Cancer is one of the most prominent health issues for both men and women, and rightly so – here we know that it is the number two health concern for men. It has one of the best networks for awareness and care, organizations we all are aware of that can give you any information or resource you could want on cancer. And still it seems that in the area of health men are behind women, mainly due to the pink campaign. Great for women, not so great for men. For Men’s Health Week, I am going to focus on the male-specific cancer: prostate cancer.
Did you know there is a blue campaign for men? Didn’t think so. But there is. Where women have pink for breast cancer, blue is for prostate cancer. Per the Prostate Cancer Resource Center, symptoms of prostate cancer may include:
difficulty starting urination, reduced force of stream of urine, urinating small amounts frequently, urinating more frequently during the night, painful urination and bone pain.
However, often there are no symptoms, so the best way to detect it is by screening with the dreaded DRE method. It may be an uncomfortable experience but then women have their own screenings for various health issues that can more than compete with this. Luckily there is also a different, more effective test. It is just more expensive. The PSA test is a blood test that can be done around the same age time period as the DRE, 50 more most men but 40 for those with family history or other risk factors.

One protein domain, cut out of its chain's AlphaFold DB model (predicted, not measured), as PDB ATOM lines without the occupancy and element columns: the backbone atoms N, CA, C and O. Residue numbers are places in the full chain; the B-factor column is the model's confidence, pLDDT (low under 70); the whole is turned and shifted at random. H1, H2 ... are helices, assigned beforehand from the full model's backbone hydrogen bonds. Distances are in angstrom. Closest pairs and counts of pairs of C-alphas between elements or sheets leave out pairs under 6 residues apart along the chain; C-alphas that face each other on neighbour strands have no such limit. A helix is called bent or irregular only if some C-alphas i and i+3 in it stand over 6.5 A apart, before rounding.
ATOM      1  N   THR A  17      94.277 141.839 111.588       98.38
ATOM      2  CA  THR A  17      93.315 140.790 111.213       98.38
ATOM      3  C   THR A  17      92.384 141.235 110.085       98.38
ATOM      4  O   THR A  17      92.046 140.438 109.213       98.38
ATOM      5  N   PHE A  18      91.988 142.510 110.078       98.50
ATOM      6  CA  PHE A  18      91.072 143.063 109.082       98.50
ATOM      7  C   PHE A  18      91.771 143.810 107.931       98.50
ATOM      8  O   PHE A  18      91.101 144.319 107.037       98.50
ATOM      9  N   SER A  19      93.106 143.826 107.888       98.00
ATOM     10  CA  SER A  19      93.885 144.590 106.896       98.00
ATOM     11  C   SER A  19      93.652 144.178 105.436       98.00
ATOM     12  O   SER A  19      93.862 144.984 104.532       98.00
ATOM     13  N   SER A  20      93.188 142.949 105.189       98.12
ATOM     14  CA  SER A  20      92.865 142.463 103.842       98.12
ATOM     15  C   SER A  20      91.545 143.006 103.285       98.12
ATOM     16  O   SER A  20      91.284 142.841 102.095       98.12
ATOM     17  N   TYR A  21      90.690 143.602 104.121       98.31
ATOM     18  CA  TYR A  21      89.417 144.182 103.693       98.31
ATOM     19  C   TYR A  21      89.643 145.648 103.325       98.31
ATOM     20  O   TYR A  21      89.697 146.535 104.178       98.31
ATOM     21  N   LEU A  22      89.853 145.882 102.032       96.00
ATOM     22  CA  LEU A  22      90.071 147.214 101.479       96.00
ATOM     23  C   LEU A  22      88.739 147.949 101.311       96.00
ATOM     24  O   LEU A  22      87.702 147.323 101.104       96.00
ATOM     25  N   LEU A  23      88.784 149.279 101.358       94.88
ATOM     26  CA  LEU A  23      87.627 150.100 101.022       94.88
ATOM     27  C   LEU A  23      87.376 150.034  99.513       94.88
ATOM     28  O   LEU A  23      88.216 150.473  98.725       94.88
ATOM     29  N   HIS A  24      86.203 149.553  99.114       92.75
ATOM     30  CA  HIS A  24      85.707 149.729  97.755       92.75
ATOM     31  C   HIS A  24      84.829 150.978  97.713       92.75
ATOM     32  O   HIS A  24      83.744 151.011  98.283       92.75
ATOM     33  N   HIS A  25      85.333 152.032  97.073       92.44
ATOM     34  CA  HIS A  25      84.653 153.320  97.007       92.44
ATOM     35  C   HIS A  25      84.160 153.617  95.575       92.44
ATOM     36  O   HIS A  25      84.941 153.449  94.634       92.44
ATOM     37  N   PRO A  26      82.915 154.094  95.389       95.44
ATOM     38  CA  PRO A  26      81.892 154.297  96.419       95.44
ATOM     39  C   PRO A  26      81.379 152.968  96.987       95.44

Perhaps the problem with the blue ribbon thing is that is is just a variation of the pink ribbon, plus blue is the most common color. Maybe prostate cancer awareness needs a different symbol. I recommend a squirrel. If women can have ‘save the boobies’ type campaigns, why can’t we have ‘Save the nuts’, with a squirrel mascot? A squirrel named Ben Dover.
Personally, I have had a sort of year of cancer. In the past year two female friends have been diagnosed with cancer, and even one of my dogs just had a sarcoma removed. And, I just learned that a second male on my mother’s side has prostate cancer so though I recently turned 40 I will be getting it done annually and not waiting until 50. Perhaps I need something like a purple ribbon as when I was in Fifth grade, I had a mastectomy. Yes, a mastectomy. It was a benign tumor in my chest but in some ways I have and still do have a connection to the breast cancer movement. I always wanted a breast cancer survivor t-shirt.